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What churches can learn from Olympics

Like Olympians, churches can unite and inspire in the face of tough challenges. 

United Methodist Communications

You turn on your television and see a large rock sliding down what looks like a shuffleboard made of ice. In front of this rock are two people, sometimes in crazy pants, furiously brushing the ice with what looks like an industrial strength Swiffer. Next thing you know, three hours have passed, and you’ve become a passionate fan of the winter olympic sport of curling.

How does this happen? How do you go from completely baffled to feeling like you know not only the rules but also the strategy? How do complete strangers become people you cheer for or against in as little as 10 minutes?

That’s the power of communication and engagement during the Olympic Games.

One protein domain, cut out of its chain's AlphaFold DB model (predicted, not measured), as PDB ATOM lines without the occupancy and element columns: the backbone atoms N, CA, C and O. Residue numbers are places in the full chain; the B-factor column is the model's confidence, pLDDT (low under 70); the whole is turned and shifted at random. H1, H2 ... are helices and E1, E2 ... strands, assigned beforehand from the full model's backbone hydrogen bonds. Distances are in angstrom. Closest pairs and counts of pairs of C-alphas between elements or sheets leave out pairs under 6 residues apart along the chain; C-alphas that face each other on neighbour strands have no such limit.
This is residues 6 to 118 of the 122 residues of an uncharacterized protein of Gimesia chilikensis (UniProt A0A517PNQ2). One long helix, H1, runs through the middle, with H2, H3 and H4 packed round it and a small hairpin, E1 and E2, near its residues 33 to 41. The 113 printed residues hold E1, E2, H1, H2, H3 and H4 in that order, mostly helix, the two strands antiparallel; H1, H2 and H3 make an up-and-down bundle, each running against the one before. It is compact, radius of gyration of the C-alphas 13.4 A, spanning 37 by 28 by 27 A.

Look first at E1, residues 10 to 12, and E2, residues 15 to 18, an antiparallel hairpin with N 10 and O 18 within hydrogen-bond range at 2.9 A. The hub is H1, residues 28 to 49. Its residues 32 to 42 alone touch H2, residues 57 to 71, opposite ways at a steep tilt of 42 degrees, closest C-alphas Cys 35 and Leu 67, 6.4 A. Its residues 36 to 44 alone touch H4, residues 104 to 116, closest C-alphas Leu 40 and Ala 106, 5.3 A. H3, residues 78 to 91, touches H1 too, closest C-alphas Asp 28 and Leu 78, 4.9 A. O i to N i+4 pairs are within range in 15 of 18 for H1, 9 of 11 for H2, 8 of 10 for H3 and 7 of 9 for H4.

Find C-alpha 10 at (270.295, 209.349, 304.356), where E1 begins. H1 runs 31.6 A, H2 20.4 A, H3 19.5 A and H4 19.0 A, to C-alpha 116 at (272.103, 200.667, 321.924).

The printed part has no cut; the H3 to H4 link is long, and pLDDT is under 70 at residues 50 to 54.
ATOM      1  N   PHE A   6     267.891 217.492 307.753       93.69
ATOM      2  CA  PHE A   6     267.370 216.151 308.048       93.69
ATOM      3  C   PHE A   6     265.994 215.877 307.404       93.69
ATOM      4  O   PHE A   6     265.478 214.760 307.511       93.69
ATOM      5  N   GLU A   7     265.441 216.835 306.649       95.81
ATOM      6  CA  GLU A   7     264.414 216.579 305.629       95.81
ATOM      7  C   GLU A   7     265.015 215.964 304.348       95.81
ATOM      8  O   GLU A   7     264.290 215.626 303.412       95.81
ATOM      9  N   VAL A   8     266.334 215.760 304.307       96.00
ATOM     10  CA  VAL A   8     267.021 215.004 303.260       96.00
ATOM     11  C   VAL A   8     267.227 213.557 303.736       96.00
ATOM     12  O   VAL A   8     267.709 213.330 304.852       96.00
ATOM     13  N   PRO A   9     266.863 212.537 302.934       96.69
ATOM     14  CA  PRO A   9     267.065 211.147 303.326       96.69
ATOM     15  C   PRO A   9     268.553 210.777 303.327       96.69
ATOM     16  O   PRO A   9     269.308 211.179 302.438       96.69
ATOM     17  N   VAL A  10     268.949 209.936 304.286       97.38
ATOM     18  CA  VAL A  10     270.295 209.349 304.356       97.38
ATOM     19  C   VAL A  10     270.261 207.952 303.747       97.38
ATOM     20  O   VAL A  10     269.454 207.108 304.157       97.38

Whether it is the winter or summer Olympics, the games face a very specific challenge. They take sports that are only vaguely familiar, often filled with athletes that few people recognize, and try to make them the focus of the world. And just as they begin to do so, that iteration of the games ends. Four years later, the producers work to do it all over again — in a different city with new athletes.

Broken into its simplest components, the situation is not unlike what local churches face: Engage and inspire a community while overcoming the challenge of quickly and simply communicating at times complicated information.

So, how do they do it? Here are four components of Olympic engagement.


Last Updated on January 31, 2024

The Michigan Conference